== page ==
While governments around the world debate over the legality of cryptocurrencies, Latvia has a simple solution to keep the industry running; Make it legal and charge high taxes. Additionally, the government is mulling over the introduction of clear regulations for digital currencies.
Latvian Government Discusses Crypto
In the first week of April 2018, Latvia’s Ministry of Finance expressed its views on cryptocurrency transactions during a meeting with deputies from the Parliamentary Budget and Taxation Committee.
The Ministry’s representatives proposed a 20 percent tax on capital gains from cryptocurrency investments while maintaining that digital currencies are risky investment vehicles.
Representatives of Latvia’s Financial and Capital Market Commission also explained the market behavior of cryptocurrencies to MPs in attendance, talking about the “wide fluctuations and the possibility of a bubble phenomenon.” The commision also identified other risks associated with cryptocurrencies, which include: Insufficient transparency, the risk of misleading information, and possible pyramid schemes.
However, the officials agreed that bitcoin and other cryptocurrencies indeed “function as a means of exchange.”
Prime Minister to Create a Task Force
The Finance Ministry also revealed that the government has decided to introduce tax laws, alongside introducing regulations in 2018, with Prime Minister Māris Kučinskis tasked to assemble a group that would prepare the proposals.
The team would evaluate potential benefits associated with cryptocurrencies, create frameworks for managing risks and introduce security and regulatory measures.
Dmitrijs Kacanovs, representing the Association of Latvian Payment and Electronic Money Service Providers (LMENA), added:
“There has to be a regulation on cryptocurrency to set clear rules for all players on the market, but the government should proceed with caution and not rush it.”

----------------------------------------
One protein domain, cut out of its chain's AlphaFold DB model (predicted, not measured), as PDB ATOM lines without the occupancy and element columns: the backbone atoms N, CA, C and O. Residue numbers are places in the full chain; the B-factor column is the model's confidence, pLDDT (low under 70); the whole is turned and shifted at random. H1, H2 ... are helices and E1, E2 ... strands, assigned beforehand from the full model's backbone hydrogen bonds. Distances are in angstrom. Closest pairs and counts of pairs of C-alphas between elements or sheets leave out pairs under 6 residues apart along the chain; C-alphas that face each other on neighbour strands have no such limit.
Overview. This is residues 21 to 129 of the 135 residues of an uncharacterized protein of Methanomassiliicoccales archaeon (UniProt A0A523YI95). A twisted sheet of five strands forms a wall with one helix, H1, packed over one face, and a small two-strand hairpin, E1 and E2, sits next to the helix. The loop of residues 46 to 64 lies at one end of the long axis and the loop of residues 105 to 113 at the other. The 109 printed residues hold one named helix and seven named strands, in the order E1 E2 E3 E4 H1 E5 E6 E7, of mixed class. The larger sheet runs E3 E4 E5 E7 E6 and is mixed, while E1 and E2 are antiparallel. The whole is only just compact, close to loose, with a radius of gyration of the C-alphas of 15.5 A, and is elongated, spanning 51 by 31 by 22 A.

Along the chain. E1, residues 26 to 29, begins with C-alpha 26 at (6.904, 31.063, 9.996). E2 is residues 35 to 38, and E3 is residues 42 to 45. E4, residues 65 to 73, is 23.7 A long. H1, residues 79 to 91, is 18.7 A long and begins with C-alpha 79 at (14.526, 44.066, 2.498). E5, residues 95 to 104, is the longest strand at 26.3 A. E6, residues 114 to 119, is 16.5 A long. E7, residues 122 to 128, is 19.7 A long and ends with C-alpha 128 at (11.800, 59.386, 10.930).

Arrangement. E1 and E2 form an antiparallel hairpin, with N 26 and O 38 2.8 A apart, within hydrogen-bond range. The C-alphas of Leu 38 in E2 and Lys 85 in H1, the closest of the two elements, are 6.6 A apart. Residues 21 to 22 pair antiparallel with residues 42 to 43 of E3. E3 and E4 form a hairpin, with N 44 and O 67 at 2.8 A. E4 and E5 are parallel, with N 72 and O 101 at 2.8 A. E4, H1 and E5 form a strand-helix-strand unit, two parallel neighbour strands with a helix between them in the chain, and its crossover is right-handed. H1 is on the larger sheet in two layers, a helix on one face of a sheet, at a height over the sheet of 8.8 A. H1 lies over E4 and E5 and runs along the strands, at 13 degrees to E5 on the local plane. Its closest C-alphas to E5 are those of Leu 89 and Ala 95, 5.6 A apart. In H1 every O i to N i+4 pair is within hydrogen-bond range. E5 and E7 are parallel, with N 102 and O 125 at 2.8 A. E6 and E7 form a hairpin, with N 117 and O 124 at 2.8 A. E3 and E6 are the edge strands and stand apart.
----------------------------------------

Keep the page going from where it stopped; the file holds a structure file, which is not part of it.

MPs Criticize Digital Assets
The meeting also drew criticism of the financial instrument, with officials expressing concerns over their price volatility, unknown owners, and absence of any “tracking” mechanism.
Viesturs Burkans, who chairs the Office for Prevention of Laundering of Proceeds Derived from Criminal Activity, said that while authorities can track and follow cryptocurrency transactions, it is “impossible” to determine the parties involved in such an operation.
However, Bank of Latvia’s Edvards Kusners spoke in support of digital currencies. Kusners believes that most associated risks are “due to poor knowledge of the matter,” and can easily be solved with a strict legal framework meant for risk mitigation.
Currently, Latvian laws do not cover cryptocurrencies, but the Finance Ministry suggests introducing a flat 20 percent tax on every transaction made via cryptocurrencies until further regulations are introduced.
Comments on whether this would be exempt from Latvia’s 23 percent income tax were not made.
Government Support of Cryptocurrency Proportional to Tax Money
Interestingly, Latvia’s government is not the first to propose taxes on cryptocurrencies before introducing any legal regulations. Across Europe, several countries have decided to introduce respective legislation on income made in 2017, despite the mostly negative stance on the sector.
As observed, every country has introduced its own tax rates, and not in any accordance with the EU. The income is largely considered as “capital gains,” and is subject to the same tax brackets as traditional stock or bond income.
While BTCManager understands that taxing digital currencies is an inevitable part of their mass-adoption, it does seem laughable that a tax season is all it takes for influential governments to start delivering a perspective on the digital asset sector.